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In ancient times mosaics were a form of floor decoration made of small pebbles and later of cut or shaped pieces of marble, hard stone, glass, terra-cotta, mother-of-pearl, and enamels. The shaped pieces, in the form of small cubes, are called tesserae or tesselae. The tesserae are embedded in plaster, cement, or putty to hold them in place. Techniques for arranging the components in a design include opus tesselatum, simple geometric patterns; opus vermiculatum, small stones arranged in patterns of curved lines, including pictures of objects; opus musivum, mosaic decorations of walls; and opus sectile, a pattern composed of larger stones of varied shapes.

Greece 1970. Mosaic. Duck.

The art of laying mosaics was cherished by the ancient Romans, who were true masters in creating beautiful images and ceramic items for daily use.  During the despotic reigns of the Roman emperors it was strictly forbidden to oppose the system. If one did it anyway, one's life would be at stake. 

The Roman population therefore developed the art of mosaics where they could express freely and anonymously their opposition against the rulers, and general dismay of corrupt politicians, without the risk of death penalty for being "dissidents". Only later the Art of Mosaics developed into creating religious images, which is shown elsewhere on this site.  

  • Greece 1970. Mosaic. "Duck". 5th century, late Roman Period.

In Early Christian mosaics of the 4th to the 6th century, decorative borders frame human figures, animals and birds, and frequently hunting scenes. In Venice the mosaics of San Marco cover a wide range of periods -- 13th century in the right transept, 14th century in the baptistery, and 17th-century baroque designs throughout the basilica. Rome is rich in mosaics of various periods, including mosaics in the churches of Santa Maria in Trastevere (1130-43) and the basilicas of San Paolo Fuori le Mura (1218), San Giovanni in Laterano (1291), and Santa Maria Maggiore (1295). 

Dahomey 1972.  Mosaic. "Roosters carrying a fox" Dahomey 1972. Mosaic. "Stork and Snake". United Nations (New York) 1969. Detail of mosaics from the 3rd century, found in Tunisia. Stamp #1. United Nations (New York) 1969. Detail of mosaics from the 3rd century, found in Tunisia. Stamp #2.

Islamic artists produced outstanding monuments with mosaics, including the Dome of the Rock in Jerusalem and the Ummayad Great Mosque in Damascus. The Dome of the Rock was built in the late 7th century and is decorated with floral mosaics depicting acanthus leaves, palm trees, cornucopias, vases, and tree-of-life motifs. The tesserae are set against gold backgrounds in dominant shades of green and blue, with accents of red, silver, gray, mauve, black, and white. The Ummayad Great Mosque in Damascus was finished in the early 8th century. It has mosaics on both the exterior and the interior of the building that depict floral and tree motifs as well as buildings and an imaginary city. 

 Albania 1974. osaic from Butrint in the Macedonian part of Albania. San Marino 1971.  Etruscan Ceramic Jug "Duck".  Pre Roman Period. Albania 1974. Mosaic from Pogradec in the Macedonian part of Albania.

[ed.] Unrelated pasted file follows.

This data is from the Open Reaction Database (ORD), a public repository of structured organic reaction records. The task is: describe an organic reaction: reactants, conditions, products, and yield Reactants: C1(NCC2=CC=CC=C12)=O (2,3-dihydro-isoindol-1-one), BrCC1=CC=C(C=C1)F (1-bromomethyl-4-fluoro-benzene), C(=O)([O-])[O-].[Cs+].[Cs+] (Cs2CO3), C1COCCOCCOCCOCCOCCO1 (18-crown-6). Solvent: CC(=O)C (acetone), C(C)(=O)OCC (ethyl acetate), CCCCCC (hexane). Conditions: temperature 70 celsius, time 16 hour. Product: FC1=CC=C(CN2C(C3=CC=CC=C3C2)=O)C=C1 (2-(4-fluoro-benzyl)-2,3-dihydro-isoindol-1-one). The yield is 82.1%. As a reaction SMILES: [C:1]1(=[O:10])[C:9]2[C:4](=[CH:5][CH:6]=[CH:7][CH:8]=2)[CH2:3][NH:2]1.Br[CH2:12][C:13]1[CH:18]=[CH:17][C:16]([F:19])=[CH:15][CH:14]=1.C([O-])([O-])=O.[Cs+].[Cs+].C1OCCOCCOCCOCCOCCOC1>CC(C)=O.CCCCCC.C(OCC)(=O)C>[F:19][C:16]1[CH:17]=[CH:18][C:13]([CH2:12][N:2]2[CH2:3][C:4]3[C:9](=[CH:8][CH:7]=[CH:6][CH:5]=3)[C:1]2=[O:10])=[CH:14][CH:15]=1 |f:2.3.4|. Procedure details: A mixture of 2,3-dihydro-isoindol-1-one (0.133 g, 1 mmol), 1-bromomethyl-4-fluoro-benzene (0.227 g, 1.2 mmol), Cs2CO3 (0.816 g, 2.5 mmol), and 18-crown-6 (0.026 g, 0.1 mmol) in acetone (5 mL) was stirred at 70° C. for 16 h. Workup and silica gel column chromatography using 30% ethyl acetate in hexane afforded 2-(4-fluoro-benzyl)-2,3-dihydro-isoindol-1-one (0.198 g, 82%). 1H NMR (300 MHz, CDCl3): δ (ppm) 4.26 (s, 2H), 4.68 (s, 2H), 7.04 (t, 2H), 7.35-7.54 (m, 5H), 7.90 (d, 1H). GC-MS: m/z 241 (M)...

In spite of the general restrictions during the Second World War the internationally renowned artist, Pablo Picasso's fame grew particularly during this period.  In the United States he was acclaimed as the most important artist of the 20th century, and after the war he was suddenly considered a public person, also in France. He was much criticized for joining the Communist Party in 1944, but his political involvement remained always very limited. Only his lithograph of a dove, created for the World Congress for Peace, held in Paris 1949, gained world fame in political respects, and his dove design was later pronounced the international symbol of peace. 

Soviet Union 1981. Peace Dove designed by Pablo Picasso. United Nations (New York) 1994. Roman mosaic of a dove of peace.

Peoples Rep. of China 1950. Peace Doves designed by Pablo Picasso.

  • China (People's Republic) 1950. Set of three Peace Doves, designed by Picasso. Scans taken from a Chinese colour catalogue for illustration.  
  • Canada 1999. "Millennium Dove". The stamp shows the timeless message of Peace found in the dove, printed from a classic steel engraving by Jorge Peral. This sheetlet is a true masterpiece, and is one of the Canadian "Millennium-Trilogy" of commemorative sheetlets. The other two sheetlets show a child holding a dove, and the Canadian Holographic Stamp.  

Canada 1999. Millenniium Dove.

Canada 1999. First day cover "Canadian Rooster" by Jean Dallaire.

Knowledge of mosaic techniques is mostly derived from direct examination of specific examples; damaged mosaics in Istanbul provide explicit information. Walls to be covered with mosaics received a triple coat of plaster. The first layer, of lime, sand, and brick dust, was applied over the masonry to produce a smooth surface. The intermediate layer -- 1.25 to 5 cm (0.5 to 2 in) thick -- was made of lime, sand, and chopped straw. This surface was scratched or tooled to receive the third coat, called intonaco, of plaster of lime and marble dust, which was applied over a small area, as much as could be completed in one day. It was then painted in detail in true fresco and immediately set with colored cubes to match the painted surface. 

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Revised 24-jul-2006. Ann Mette Heindorff
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